Let's try to simplify that.
The idea is that a people would be asked to predict how well a specific product will sell. The more accurate an individual's predictions prove to be, the more that person is rewarded either tangibly (cash, store credit, etc) or intangibly (credibility scores, etc).
This arrangement serves the retailer's interests far more than it does those of potential buyers. Online outlets such as Apple's iTunes Store and App Store already suffer from a positive feedback loop that gives prominence to popular items.
Asking people to forecast how well products will sell and then devoting marketing resources to the ones they tip for success smacks of a self-fulfilling prophesy. But if you're going to propose spending $100,000 to promote a product, you'll look good if it turns out to be a big seller - never mind that it might have sold just as well without the promotion.
What do you need from a review? Please read on.
What you really care about is that it does the job you want. You're not going get that from a prediction of sales volume, but you can from a real review, especially one written by someone that actually uses that type of product.
Importantly, the patent suggests the 'reviewers' would not necessarily receive the actual product being sold: "For example, if the item is a song, the store can deliver the entire song, a 60-second full quality sample, a reduced quality sample of the entire song, etc. If the item is an application, the store can deliver the entire application, a full-featured version of the application set to expire after 7 days, or a limited functionality version of the application, etc."
As a potential buyer, would you trust the opinion of someone that hasn't actually used the item you're considering? A fundamental rule of reviewing a product is that you test and report on the sample you receive. If a DVD lacks extras, you say so. If a factory-fresh piece of hardware is DOA, you mention the fact when reporting your experience with its replacement. If the audio quality of a piece of music isn't up to scratch you bring that to your readers' attention.
Back in the day, I bought a David Bowie recording on vinyl and then returned it due to unacceptable noise in one portion. We played every copy in the store and they were had the same fault, but I held out for a replacement. When the next batch arrived, the problem had gone. I seem to recall similar and more recent cases where people reported relatively poor quality downloadable music files that were subsequently fixed by the vendor.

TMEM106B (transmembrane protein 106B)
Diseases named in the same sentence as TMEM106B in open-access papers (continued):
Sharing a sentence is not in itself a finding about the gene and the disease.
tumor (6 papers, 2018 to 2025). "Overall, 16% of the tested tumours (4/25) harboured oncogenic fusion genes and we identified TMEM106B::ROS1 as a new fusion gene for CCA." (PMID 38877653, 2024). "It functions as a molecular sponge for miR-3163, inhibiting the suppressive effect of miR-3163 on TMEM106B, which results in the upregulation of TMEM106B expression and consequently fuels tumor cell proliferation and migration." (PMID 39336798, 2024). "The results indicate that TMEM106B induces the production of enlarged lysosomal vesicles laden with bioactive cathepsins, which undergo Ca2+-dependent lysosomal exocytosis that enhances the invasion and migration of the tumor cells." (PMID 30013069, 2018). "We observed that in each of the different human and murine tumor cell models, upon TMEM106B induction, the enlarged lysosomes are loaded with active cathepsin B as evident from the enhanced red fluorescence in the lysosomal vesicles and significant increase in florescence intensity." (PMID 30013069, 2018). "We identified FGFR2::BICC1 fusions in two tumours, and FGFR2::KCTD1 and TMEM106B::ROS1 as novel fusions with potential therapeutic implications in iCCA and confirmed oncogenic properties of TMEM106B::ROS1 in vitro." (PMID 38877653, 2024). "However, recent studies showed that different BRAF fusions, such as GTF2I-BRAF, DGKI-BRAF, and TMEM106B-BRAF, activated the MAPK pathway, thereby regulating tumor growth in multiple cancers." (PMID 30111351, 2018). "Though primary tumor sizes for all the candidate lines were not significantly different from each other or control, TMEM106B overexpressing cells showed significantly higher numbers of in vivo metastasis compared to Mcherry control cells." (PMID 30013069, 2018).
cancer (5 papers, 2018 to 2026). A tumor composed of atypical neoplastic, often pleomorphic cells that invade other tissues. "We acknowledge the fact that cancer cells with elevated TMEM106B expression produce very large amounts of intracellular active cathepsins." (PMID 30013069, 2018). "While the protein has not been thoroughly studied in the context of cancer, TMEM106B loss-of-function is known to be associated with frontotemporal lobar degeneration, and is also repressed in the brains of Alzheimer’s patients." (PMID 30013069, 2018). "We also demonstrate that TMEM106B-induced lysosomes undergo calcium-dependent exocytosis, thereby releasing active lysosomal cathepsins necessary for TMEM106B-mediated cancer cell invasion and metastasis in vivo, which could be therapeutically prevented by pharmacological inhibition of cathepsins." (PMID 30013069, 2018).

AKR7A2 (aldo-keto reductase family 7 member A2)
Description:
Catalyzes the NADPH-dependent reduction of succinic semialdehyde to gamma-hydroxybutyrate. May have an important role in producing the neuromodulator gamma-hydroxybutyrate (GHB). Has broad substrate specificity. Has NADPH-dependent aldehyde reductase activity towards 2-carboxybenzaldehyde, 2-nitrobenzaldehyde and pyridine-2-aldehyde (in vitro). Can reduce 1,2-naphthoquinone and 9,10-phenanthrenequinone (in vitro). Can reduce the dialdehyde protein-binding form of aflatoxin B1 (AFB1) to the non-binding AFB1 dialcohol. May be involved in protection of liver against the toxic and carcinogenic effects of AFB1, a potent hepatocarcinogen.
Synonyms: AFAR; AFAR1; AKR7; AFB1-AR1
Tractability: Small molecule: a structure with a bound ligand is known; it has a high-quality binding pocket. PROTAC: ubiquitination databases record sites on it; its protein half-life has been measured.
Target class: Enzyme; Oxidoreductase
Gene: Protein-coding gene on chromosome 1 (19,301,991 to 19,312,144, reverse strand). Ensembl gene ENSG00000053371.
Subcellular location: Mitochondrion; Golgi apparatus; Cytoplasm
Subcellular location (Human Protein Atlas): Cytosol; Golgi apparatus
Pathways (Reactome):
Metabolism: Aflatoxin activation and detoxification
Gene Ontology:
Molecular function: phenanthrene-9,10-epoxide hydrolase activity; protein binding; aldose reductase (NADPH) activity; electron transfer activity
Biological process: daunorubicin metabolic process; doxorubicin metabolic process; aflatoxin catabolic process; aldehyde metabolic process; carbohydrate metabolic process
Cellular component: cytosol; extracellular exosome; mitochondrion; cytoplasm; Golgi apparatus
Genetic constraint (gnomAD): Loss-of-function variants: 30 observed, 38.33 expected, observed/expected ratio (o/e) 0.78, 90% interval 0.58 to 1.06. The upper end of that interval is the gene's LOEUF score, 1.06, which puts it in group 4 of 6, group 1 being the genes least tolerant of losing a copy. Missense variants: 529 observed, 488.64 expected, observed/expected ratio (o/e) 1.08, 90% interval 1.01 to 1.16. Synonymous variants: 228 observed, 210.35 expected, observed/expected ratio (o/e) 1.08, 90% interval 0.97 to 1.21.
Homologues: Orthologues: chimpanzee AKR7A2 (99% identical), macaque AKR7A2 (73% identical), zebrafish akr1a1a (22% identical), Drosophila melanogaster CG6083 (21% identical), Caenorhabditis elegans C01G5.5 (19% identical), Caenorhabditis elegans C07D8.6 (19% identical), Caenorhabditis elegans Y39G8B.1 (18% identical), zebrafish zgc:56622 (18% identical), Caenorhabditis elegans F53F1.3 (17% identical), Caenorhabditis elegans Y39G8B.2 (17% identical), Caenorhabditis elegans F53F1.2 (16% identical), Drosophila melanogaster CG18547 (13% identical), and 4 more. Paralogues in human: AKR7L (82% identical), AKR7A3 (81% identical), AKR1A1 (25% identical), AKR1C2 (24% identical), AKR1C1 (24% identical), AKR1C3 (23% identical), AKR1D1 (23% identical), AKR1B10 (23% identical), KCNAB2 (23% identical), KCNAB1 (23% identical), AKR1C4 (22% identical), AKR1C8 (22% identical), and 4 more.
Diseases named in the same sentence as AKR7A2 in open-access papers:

The assumption that a reviewer's ability to accurately predict future sales somehow reflects the quality or accuracy of their reviews is highly questionable. It might have some merit in situations where the primary criterion is "do I like this enough to buy it?", eg, music. But it has little value for relatively complex products where different subsets of functionality are of concern to different groups of buyers. A product might deserve to sell well, but that's no guarantee that it will.
Segmentation is accommodated - see page 3.
Another issue is that an individual can find value in reviews written by people they disagree with. For example, there used to be a film critic whose tastes were almost diametrically opposite mine. If he bagged a movie, there was a pretty good chance that I'd enjoy it. But under the scheme covered by the patent application, if he wasn't very good at predicting the audience, his reviews would be buried: "The system presents in the electronic store received feedback from at least one individual whose predictive ranking coincides with the actual ranking of the item". So that doesn't help me.
It seems to me that the method set out in this patent application would motivate reviewers to 'think average' rather than 'think different'.